Tuesday, August 4, 2009

Simple Tips for Newbies to Couponing

I wanted to share briefly some tips about couponing that all newbies need to know. These are things that I have been learning over time that have helped me save a lot of money on everyday grocery and home items. I'll start these tips tonight and add on to them over the next few days.

1. Coupons work best when combined with a sale. Don't waste your coupons too soon. Watch for sales and find deals that give you the most savings on an item. This is a very important point to remember. You will save tons more money if you are patient.

2. Sunday insert coupons almost never correspond with sales that weekend at the grocery store. Grocery stores know what coupons are in the Sunday paper. Hold on to those coupons. See point #1. There are typically two main forms of inserts: Red Plum and Smarts Source. You'll need to start collecting these, along with any of the other inserts that are occasionally added (Unilever, Proctor and Gamble inserts, for example).

3. A buy one, get one free item means you are buying two items and you can use TWO coupons. This is not known by most newbies. A BOGO deal on hot dogs, 2 for $3, is even sweeter when you combine it with two 50c off coupons. Now you're getting 2 packs for $2, a savings of $4 off the regular price.

4. There are two types of coupons: manufacturer coupons (like Skippy) and store coupons (like Target printables). You can combine TWO coupons on any item (the policy at most national retailers that have their own coupons) as long as one is a manufacturer coupon and the other is a retail coupon. Typically you find these combinations at Walgreens and Target. Both of these coupons come in the Sunday paper, and also are printable from places like coupons.com, redplum.com and afullcup.com (Target coupons).

5. Major Sunday newspapers have better coupon sections, and often better discounts, than smaller, regional papers. If you live in Chicago, you will find many more coupons in the Chicago Tribune than you will in the Daily Herald, for example. It pays to get a larger distribution paper if you can. You can often buy the Sunday paper at the Dollar Store, even on Saturday. I buy the Tribune on Saturdays for $1. I leave the paper and take the coupon inserts.

6. Stockpile savings. If you buy chicken this week for $9 on sale and next week it's $15 a box, don't you wish you could have bought more for $9? That's the idea around stockpiling. You buy as much of an item as you can to last you for a long period (about 8-12 weeks). This is because sales run on a cycle, typically 12 weeks. I bought 12 boxes of dishwashing detergent, on sale and with coupon, for $11. When I run out, instead of running to the store, I grab one from the pantry. I "shop" at home. Now, you can't go crazy with this. If your husband can't shower because it's full of the cat food you bought, then it's time to slow it down!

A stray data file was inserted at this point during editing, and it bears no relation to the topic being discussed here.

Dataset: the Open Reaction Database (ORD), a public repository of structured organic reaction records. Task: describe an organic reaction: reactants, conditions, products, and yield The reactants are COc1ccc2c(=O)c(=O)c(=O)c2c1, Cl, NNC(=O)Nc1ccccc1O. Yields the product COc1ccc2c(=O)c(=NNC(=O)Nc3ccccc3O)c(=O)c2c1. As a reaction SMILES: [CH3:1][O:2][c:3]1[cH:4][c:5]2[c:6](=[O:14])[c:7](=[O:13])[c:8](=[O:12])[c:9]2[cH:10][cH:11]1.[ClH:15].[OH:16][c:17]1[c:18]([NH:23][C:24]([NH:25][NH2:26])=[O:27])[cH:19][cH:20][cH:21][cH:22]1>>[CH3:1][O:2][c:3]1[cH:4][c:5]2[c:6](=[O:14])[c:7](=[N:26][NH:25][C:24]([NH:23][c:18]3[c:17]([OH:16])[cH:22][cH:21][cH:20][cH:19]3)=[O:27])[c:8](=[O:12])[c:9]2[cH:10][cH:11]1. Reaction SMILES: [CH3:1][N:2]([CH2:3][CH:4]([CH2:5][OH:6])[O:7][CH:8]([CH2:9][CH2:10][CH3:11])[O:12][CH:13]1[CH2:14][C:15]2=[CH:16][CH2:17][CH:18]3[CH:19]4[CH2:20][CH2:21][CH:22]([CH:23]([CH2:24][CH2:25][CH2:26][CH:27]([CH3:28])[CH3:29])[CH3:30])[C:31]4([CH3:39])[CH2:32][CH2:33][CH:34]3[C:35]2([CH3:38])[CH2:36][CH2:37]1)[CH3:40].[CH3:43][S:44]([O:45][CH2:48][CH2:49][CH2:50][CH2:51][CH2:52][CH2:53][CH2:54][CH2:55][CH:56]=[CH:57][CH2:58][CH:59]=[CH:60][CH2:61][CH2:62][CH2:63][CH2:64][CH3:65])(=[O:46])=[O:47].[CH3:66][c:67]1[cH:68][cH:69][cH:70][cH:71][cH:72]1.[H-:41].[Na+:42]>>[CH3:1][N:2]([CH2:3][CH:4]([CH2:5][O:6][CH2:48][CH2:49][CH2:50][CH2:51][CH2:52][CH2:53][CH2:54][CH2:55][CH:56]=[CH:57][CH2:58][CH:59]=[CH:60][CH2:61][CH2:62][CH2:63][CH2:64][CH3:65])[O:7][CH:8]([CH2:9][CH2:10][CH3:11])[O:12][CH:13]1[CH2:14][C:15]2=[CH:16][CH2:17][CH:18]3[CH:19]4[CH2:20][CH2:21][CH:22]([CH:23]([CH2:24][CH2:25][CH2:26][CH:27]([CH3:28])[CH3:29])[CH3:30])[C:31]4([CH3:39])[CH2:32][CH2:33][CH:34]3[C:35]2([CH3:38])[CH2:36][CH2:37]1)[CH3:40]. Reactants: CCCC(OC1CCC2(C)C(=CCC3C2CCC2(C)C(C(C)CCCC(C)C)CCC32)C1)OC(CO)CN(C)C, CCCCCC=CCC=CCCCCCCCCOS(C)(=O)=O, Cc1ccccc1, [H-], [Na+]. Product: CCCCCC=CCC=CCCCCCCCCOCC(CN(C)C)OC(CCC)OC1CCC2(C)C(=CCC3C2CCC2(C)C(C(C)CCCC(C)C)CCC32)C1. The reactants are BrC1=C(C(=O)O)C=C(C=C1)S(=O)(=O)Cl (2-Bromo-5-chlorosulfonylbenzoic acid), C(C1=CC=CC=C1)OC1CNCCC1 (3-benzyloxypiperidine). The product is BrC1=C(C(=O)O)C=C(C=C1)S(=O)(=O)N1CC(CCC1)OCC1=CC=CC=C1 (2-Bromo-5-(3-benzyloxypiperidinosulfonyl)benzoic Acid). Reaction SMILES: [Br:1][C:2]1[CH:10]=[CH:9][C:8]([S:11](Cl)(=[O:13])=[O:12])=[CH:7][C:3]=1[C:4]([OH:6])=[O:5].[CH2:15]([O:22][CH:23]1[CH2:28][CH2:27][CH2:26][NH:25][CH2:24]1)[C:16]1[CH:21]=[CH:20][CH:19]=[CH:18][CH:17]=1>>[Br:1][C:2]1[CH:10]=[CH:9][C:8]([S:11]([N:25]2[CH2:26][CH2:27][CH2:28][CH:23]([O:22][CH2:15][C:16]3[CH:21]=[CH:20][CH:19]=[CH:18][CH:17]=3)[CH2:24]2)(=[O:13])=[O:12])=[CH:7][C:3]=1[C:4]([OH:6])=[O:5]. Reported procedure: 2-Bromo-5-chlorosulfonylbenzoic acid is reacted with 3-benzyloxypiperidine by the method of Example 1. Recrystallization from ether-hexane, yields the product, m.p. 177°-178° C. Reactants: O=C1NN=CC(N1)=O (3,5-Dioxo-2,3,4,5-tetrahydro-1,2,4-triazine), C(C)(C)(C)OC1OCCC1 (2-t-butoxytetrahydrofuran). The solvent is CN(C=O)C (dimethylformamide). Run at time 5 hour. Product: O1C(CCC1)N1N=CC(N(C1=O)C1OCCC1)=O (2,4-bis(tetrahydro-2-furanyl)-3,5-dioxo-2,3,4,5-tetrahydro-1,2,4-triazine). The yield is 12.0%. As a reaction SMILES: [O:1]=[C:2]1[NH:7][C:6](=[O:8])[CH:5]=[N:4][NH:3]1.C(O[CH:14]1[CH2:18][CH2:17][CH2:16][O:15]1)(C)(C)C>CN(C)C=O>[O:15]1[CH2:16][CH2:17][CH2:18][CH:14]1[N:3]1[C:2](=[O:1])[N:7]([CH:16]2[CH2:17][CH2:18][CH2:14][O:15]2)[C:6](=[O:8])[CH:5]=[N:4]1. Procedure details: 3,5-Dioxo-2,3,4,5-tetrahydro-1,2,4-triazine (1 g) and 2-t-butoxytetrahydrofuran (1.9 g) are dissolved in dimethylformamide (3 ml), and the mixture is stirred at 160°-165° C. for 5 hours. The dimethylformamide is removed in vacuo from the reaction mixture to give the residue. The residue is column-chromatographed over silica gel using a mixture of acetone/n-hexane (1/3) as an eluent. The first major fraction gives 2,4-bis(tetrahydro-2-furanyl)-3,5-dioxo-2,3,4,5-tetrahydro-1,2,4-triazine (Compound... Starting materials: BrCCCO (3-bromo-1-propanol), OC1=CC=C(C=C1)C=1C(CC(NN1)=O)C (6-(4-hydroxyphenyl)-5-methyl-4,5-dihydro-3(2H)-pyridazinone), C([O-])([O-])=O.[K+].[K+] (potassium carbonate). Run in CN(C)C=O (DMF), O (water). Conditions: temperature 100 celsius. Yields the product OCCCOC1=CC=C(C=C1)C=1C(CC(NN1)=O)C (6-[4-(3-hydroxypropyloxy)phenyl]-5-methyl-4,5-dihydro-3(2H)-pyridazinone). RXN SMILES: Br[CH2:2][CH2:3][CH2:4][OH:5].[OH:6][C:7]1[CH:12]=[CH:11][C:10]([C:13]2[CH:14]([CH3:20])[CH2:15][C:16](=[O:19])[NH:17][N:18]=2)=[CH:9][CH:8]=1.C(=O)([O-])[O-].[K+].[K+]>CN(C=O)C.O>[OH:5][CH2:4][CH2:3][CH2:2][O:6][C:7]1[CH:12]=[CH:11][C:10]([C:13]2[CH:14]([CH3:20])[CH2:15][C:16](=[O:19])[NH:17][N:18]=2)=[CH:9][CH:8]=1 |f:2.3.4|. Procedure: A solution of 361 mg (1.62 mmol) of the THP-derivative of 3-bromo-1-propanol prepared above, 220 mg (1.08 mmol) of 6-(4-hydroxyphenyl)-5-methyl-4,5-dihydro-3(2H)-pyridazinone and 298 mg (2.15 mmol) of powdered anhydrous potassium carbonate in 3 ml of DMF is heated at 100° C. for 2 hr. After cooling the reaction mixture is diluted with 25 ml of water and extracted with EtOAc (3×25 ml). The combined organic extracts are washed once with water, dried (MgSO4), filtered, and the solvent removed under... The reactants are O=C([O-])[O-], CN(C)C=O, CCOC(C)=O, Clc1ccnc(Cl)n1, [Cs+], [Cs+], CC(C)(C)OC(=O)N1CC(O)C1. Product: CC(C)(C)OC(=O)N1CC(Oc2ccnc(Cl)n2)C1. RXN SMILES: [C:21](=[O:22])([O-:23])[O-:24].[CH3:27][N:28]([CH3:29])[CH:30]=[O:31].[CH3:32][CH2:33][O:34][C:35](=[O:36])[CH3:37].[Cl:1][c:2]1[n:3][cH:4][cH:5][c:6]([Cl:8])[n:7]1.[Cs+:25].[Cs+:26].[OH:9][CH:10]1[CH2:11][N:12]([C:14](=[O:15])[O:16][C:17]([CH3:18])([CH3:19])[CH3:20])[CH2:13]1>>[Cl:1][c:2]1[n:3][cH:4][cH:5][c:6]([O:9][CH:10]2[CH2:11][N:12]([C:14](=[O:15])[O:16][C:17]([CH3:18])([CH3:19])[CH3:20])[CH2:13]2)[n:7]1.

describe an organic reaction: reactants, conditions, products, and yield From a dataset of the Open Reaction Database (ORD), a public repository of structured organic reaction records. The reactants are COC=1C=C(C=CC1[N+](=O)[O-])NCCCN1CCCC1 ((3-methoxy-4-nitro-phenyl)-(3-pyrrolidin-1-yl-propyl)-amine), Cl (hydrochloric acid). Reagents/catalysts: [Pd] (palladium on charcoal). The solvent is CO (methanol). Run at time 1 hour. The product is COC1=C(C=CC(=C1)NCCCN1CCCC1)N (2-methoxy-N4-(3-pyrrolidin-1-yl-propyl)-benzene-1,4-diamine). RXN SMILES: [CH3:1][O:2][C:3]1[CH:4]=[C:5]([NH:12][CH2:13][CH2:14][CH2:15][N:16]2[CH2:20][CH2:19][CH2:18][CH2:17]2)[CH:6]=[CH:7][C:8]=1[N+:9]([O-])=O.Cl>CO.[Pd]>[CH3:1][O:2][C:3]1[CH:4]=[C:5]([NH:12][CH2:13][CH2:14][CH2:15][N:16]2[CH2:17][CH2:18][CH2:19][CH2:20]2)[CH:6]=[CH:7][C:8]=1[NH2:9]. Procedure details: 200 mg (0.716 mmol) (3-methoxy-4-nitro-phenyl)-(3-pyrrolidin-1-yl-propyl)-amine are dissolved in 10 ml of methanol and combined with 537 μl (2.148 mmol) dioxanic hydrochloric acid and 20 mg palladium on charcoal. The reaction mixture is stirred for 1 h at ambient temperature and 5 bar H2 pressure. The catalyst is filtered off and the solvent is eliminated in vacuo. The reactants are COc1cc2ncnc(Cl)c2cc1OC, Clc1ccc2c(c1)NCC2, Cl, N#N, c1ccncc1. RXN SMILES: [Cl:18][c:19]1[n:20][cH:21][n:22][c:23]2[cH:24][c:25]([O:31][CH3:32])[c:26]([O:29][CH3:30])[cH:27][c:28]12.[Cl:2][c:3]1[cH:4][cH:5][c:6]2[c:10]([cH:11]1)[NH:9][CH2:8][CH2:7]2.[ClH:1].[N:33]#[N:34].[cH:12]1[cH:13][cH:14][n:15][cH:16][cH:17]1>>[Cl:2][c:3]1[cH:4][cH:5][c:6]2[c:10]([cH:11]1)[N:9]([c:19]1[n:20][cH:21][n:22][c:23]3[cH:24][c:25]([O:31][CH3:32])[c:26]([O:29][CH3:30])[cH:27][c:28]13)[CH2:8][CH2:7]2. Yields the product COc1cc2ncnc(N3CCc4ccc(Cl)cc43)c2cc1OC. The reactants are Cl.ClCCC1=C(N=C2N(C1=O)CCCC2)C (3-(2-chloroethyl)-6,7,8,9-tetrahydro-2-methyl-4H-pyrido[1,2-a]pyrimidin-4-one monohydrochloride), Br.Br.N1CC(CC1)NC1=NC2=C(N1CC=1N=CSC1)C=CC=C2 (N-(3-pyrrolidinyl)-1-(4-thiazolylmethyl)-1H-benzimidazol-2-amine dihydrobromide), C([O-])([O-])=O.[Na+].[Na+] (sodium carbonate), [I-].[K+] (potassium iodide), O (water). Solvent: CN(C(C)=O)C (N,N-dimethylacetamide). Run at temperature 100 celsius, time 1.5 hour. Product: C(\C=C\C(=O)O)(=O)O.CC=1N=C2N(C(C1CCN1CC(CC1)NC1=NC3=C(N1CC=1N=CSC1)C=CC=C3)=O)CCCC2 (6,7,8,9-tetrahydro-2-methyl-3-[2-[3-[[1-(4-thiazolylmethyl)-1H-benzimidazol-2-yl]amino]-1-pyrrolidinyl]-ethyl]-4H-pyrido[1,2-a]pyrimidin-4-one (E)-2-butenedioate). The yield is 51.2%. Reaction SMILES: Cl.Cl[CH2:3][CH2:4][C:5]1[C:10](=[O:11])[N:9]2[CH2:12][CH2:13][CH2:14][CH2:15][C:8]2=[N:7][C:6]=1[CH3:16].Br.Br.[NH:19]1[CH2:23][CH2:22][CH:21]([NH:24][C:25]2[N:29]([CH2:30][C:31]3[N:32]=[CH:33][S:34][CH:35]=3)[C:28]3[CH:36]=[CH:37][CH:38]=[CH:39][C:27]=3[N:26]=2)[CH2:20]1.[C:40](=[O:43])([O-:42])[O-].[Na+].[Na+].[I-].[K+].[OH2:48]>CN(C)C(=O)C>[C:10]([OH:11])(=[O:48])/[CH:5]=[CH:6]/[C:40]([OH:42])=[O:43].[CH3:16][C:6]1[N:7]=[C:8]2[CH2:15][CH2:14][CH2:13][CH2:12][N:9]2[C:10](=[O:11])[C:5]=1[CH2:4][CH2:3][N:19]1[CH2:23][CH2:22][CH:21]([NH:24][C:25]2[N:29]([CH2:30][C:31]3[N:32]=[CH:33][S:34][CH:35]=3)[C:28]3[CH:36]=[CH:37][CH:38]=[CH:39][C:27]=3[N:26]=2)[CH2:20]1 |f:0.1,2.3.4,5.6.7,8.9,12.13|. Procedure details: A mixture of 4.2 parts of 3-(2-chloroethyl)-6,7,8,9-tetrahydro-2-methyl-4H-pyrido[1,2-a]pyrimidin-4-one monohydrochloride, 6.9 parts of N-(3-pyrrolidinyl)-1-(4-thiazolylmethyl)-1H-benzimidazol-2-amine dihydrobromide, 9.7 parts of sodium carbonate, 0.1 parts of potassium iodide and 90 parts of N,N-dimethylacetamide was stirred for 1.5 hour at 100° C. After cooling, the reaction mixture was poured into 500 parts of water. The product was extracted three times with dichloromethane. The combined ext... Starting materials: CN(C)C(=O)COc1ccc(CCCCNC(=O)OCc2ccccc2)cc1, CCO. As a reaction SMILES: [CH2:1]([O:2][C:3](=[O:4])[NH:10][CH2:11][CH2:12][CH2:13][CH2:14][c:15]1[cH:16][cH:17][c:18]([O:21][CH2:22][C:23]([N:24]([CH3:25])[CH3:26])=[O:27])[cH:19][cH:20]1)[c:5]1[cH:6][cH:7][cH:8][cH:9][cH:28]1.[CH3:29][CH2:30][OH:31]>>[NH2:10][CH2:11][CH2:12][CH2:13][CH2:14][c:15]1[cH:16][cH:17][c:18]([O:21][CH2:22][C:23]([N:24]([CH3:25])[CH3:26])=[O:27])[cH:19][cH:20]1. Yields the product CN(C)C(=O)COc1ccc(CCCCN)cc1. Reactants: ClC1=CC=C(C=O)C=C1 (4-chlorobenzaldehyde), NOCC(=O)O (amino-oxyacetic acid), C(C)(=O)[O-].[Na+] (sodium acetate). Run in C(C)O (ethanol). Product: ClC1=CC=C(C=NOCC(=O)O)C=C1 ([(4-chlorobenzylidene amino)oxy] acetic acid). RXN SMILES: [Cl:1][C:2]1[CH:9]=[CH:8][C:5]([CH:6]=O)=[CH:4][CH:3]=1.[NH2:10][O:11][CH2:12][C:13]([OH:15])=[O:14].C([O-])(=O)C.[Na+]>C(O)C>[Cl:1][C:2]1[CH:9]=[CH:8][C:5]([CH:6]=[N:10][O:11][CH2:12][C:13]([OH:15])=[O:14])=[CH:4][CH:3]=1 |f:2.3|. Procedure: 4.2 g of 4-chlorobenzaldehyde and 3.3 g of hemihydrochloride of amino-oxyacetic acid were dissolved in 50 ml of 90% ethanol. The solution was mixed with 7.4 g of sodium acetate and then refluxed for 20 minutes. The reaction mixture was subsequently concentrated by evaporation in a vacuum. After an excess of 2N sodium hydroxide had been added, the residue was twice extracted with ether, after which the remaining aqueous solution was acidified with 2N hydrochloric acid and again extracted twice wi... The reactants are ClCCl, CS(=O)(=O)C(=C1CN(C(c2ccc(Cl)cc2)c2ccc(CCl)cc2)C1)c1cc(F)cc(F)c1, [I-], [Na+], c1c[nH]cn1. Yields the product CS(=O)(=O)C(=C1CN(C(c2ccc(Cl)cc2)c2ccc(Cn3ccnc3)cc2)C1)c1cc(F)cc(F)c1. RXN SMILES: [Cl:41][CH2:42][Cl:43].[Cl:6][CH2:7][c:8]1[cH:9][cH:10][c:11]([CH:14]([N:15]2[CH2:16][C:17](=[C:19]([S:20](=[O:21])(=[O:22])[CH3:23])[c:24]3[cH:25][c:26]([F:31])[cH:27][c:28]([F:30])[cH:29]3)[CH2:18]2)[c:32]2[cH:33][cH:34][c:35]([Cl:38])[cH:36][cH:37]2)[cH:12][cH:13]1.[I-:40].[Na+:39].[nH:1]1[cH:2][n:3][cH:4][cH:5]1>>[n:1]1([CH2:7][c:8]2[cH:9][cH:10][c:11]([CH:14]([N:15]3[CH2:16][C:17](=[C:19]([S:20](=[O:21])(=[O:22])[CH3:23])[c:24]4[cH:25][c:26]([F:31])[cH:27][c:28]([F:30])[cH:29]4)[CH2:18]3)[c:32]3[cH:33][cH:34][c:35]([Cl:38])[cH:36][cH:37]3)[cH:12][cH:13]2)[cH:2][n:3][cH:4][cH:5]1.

7. Be organized. Be prepared. You can't approach major grocery savings without some prep. You will save the most money when you know what to buy where and when. Fortunately there are literally hundreds of blogs out there created by some amazing women who have a lot of time to compile deals for almost every major national and local chain store. Try the couponmom.com for the grocery stores near you (including Target, Walmart, CVS and Walgreens). I have a list of some blogs I follow but these are only a beginning.

8. Brand loyalty can cost you money. If your husband will only use Crest, see if he will switch if you can get Colgate for free. Maybe yes maybe no. But the fact is that you will save more if you are not a slave to one brand. If Colgate is a no go, that's ok. You'll save money on other items to compensate for the difference.

9. Store brands are not always cheaper than name brands. Store brands rarely ever have coupons. Name brands do weekly. Combined with a sale I ALWAYS save money over generic items.

10. Start slowly and don't get stressed. Trying to become a Super Couponer in one weekend will be disappointing and stressful. You need to accumulate a couple of weeks of coupons in your stash, read the blogs, plan your deals. Start slowly. Follow a deal another person has done in your area. There is no rule that you yourself have to come up with the deals. For the most part, unless you live near only one store no one has ever heard of, there are likely to be a lot of people who have figured out and posted the deals for you.

11. Don't return items that you received a coupon for. Let me explain. If you got a great deal on 25 packs of diapers, and it printed a $15 off coupon good for your next purchase, don't decide to return all the diapers and keep the coupon. This is STEALING. Likewise, don't wipe out and entire shelf of diapers. If you are buying huge quantities, special order them at the service desk.

Have fun. Saving shouldn't hurt!

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